• 10 3/8-inch dowels, 18 inches long
  • drill press with 3/8-inch drill bit
  • clamp
  • wood glue
  • mallet
  • 1 1/2-inch-long screw

I wound up using the miter saw to cut my boards and dowels to the length I wanted, and I put a 45 degree angle at the end of each 1×1 to make it a little easier to shove in the ground.

On each board I measured and put marks at 3, 17 and 31 inches. Then I rotated the board 90 degrees to the next side and put marks at 10 and 24 inches.

To get a straight hole, I used the drill press. After clamping my board in place, I sank holes all the way through the board at each mark.

drill and saw

Once everything had been cut to size and drilled, I began assembling essentially two separate ladders. I dabbed a bit of wood glue onto the end of the first dowel, using a paper towel to evenly apply it to the end, then I placed it into the first hole. The mallet came in handy for sinking the dowels in flush through the board. I proceeded to do that with the remaining two for that side. Next, I dabbed wood glue onto the end of each of those three dowels and set a second board onto those three ends, again using the mallet to make sure everything was flush.

That gave me one “ladder,” so I repeated the process again with the two other boards and three more dowels.

ladders

With my first ladder lying flat on the ground, I went through the glue-and-stick dowel process for the four holes now facing up. Then I simply added more glue and mated the second ladder onto the ends of those four dowels. Voila:

assembled cage

For my garden, I liked the natural wood look, since it matches what’s already out there. But I had toyed with the idea of using copper instead of wood dowels, or even using the fabulous copper metallic spraypaint that Rustoleum offers just on the dowels for a bit of fun. I also think 1-foot-long dowels might have worked, or even longer dowels but having them stick out several inches to create a trellis for plants outside of the box, so there’s definitely room to adapt this easy design.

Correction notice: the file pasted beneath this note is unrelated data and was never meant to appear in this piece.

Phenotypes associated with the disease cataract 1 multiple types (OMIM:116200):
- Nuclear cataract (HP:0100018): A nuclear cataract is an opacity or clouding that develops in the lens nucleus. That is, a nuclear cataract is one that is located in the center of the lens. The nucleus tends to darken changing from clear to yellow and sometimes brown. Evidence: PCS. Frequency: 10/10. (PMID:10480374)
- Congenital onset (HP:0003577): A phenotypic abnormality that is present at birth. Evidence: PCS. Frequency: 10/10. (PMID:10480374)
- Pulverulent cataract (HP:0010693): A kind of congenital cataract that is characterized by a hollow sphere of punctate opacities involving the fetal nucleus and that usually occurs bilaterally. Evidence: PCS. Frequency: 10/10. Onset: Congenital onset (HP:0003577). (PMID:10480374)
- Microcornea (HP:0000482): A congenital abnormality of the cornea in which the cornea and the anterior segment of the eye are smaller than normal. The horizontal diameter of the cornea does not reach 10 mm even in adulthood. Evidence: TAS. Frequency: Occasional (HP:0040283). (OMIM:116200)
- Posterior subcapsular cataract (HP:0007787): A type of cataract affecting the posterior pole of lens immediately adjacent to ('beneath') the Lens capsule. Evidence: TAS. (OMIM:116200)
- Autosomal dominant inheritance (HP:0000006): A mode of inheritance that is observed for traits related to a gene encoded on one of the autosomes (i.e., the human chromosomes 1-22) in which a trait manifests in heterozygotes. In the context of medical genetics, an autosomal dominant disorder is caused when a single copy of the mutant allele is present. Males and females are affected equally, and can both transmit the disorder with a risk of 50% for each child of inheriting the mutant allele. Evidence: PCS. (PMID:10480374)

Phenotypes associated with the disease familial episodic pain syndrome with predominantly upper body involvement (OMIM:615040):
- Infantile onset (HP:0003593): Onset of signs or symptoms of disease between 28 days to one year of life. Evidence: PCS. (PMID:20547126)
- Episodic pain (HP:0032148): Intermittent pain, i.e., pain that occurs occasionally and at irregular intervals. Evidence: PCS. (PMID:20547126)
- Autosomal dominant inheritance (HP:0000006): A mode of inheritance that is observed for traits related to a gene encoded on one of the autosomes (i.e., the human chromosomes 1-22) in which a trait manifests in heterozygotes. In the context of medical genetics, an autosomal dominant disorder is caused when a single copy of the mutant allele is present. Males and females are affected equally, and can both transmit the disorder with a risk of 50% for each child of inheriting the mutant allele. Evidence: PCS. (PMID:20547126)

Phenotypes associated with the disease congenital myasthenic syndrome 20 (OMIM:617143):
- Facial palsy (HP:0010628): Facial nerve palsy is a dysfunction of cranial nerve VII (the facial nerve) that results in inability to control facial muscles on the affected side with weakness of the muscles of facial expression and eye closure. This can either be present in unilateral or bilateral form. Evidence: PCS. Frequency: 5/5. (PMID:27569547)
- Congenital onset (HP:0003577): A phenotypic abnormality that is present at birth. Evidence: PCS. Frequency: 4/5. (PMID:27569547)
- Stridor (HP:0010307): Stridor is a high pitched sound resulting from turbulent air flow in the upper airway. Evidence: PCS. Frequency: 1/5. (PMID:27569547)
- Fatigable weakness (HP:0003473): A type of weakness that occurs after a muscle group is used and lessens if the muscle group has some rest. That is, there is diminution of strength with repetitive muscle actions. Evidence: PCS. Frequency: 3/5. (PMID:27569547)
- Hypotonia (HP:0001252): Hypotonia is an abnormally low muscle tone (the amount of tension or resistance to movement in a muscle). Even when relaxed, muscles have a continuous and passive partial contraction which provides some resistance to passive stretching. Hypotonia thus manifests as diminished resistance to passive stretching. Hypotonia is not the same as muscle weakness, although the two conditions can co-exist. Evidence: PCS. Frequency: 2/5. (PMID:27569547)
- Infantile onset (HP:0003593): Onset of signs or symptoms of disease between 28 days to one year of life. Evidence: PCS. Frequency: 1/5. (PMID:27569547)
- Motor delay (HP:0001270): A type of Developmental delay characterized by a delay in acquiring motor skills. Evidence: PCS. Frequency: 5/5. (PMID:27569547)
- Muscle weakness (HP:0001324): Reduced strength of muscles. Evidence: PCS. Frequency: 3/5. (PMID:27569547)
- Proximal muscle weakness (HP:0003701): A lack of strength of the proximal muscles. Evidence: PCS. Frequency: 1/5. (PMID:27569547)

Almost as soon as I had my cage in place and had stepped back to admire it, the monster plant toppled it. I simply don’t have enough dirt just yet to hold either of these things upright. So ultimately I wound up sinking a screw through one leg of the cage and into my raised bed, just enough to keep it upright. I didn’t want to go crazy with attachments as I figure next year I’ll rotate crops to keep from depleting the soil of nutrients.

A Rose in the Veggies

So there you have it! A simple yet distinctive way to keep your tomato plants growing upright.

Summertime Check-in

The biggest update of the summer is that the baby can now go 10 full minutes of helping me weed before putting dirt in her mouth.

I’ve been lax in posting updates, but now that I have a walking toddler on my hands I’ve had less time–but more help in the garden. And what a garden we’ve been tending!

The vegetables have far outpaced my expectations for them.

The zucchini looks like something out of Little Shop of Horrors as it prepares to take over my yard.

The zucchini looks like something out of Little Shop of Horrors as it prepares to take over my yard.

The tallest of the tomatoes have just uprooted their temporary stake, meaning I have to get working on their new cages.

The tallest of the tomatoes have just uprooted their temporary stake, meaning I have to get working on their new cages.

The Anaheim pepper, which has looked like it's on its deathbed since Day 1 has produced a beautiful little pepper.

The Anaheim pepper, which has looked like it’s on its deathbed since Day 1 has produced a beautiful little pepper.

The cucumbers have been sending out tendrils everywhere, requiring the quick addition of a trellis.

The cucumbers have been sending out tendrils everywhere, requiring the quick addition of a trellis.

There’s lot growing, but it’s all still green at this point. I imagine the tomatoes will bloom into their beautiful red about three hours after I leave for vacation!

Montana WildflowerMeanwhile, on the other side of the yard, the wildflowers are not only elegantly tall but beginning to bloom. Their feathery stems are beginning to unfold with the sweetest array of who knows what. I recognized this morning a single wild rose, an adorable yellow bloom tucked beside the big pot of roses the way my Rose curls against me when shy, with her face to my leg. I’ve been tardy in putting out mulch as I waited for these flowers to bloom and the grass has taken that opportunity to grow more rampant than ever in the turned soil.